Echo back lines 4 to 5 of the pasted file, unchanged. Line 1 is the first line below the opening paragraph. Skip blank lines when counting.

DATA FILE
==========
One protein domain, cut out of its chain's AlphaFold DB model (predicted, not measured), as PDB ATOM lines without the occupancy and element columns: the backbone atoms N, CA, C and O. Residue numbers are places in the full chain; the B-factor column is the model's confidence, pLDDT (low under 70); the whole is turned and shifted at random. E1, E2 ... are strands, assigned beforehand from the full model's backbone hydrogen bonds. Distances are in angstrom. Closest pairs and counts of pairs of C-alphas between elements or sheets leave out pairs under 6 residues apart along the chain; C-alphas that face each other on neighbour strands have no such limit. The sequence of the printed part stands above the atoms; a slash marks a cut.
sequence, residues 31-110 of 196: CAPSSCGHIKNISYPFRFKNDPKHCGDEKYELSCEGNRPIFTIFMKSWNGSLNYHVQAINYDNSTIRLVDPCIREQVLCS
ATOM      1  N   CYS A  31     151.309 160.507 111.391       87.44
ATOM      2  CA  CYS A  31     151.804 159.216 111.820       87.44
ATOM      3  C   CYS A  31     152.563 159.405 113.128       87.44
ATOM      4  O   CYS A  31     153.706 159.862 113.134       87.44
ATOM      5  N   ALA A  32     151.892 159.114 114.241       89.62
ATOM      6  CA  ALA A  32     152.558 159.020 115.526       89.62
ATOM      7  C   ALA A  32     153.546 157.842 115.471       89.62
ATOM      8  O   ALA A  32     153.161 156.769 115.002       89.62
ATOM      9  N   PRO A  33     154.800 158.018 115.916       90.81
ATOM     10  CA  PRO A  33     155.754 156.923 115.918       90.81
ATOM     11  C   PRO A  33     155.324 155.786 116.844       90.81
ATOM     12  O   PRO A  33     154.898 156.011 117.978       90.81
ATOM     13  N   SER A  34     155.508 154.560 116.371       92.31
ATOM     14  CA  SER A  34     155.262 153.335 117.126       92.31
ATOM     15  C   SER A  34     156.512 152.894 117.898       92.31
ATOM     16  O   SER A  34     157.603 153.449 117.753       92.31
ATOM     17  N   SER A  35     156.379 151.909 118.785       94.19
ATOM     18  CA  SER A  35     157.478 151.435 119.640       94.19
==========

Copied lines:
ATOM      3  C   CYS A  31     152.563 159.405 113.128       87.44
ATOM      4  O   CYS A  31     153.706 159.862 113.134       87.44